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Investing In Life Insurance

Steve and Jo were first introduced to their Insurance advisor by a mutual friend in early 2000. At the time they were both working in high level corporate jobs with good salaries.

Steve already had pretty good insurance coverage provided through his industry association and Jo had a small amount of life insurance, basically covering the balance of thier Mortgage and some Medical Insurance but nothing more.

When their new insurance advisor suggested the initial thought was the annual premium was going to be too much of a commitment.

This protection turned out to be, by far, the best investment they ever made.

Only four years later, Jo suffered a subarachnoid haemorrhage (a burst blood vessel in the brain).

Now this can happen to anyone, at any time regardless of age and health. Jo’s was a grade four bleed, the highest grade available.

Most people unfortunately, never come back from an incident like this, those who do range from making full recoveries to needing total care.

Jo was one of the ‘lucky’ ones, but was left with a constant headache with spikes of crippling pain, short term memory problems, inability to deal with more than one thing at a time, aphasia (loss of words) and severe fatigue.

Her self-confidence and well-being naturally suffered as a result of this.

During this tough time for Jo & Steve, their insurance advisor took care of making the claim on their insurance policies and dealing directly with the insurer.

Once it was established that Jo would never be able to return to work in a role even close to the one that she had held, the policy paid her a monthly income that was approximately 22 times the amount the premium had cost on a monthly basis.

Even with Jo being unable to work they were able to continue the lifestyle that had previously been afforded by her income as well as have the feeling of self-worth that she could still contribute.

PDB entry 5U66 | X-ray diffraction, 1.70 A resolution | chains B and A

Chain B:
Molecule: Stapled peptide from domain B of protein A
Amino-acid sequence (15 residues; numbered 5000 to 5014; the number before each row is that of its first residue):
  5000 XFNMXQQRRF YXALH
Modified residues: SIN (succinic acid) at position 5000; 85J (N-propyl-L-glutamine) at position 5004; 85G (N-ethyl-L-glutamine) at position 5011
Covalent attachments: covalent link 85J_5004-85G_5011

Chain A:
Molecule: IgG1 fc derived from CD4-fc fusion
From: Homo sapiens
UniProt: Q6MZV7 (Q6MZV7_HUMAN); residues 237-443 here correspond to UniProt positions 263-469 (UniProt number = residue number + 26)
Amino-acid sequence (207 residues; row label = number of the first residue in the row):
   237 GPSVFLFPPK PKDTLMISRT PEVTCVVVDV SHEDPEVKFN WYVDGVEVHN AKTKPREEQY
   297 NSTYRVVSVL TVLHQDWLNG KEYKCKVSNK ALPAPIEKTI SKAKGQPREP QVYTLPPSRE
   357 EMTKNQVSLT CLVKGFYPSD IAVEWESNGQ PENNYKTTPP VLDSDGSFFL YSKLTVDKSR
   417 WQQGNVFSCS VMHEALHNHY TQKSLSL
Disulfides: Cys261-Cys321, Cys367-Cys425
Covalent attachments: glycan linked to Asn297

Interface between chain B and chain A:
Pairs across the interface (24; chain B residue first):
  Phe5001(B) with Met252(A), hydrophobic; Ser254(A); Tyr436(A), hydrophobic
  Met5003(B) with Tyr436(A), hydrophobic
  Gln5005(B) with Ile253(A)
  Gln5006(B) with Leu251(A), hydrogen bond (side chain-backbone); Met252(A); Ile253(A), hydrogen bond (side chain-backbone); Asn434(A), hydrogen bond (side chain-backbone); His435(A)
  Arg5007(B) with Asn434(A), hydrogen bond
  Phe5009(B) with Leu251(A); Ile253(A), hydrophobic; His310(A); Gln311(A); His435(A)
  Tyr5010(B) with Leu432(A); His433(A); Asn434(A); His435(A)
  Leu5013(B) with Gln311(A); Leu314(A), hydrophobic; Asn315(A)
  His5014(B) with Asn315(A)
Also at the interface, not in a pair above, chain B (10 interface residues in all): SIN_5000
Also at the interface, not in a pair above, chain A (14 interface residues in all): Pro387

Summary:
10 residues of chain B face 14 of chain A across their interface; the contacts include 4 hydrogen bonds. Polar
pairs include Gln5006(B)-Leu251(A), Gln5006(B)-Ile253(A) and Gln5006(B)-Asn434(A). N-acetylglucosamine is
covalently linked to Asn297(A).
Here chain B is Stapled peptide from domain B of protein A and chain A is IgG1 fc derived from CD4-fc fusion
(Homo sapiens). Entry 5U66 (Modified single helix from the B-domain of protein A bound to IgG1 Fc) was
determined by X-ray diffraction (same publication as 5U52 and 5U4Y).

After a few years of Jo receiving the monthly payments the insurance company offered a final settlement payment to satisfy the ongoing claim.

Together with their insurance advisor, it was decided to turn this down even though the lump sum offer was very attractive.

Jo & Steve decided they would be better off having the regular income until Jo reached age 65 which was when the policy was due to expire.

10 years later, with around 3 years left until Jo celebrated her 65th birthday, she was diagnosed with inoperable, terminal lung cancer which was completely unrelated to her previous illness.

A year later Steve’s sweetheart departed our world. Steve reflects back on her final 10 years and is delighted that these were spent the way they had become accustomed to and did not have to go without anything, thanks to the support and recommendations provided by their insurance advisor who is now a close friend.

The 30-sec Assessment Kiwis are Using to Find the Best Way to Protect Their Families

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Amanda Crowe

I am a professional writer for WiseKiwi and aim to help kiwis make informed financial decisions and keep up to date with information that could directly affect you.

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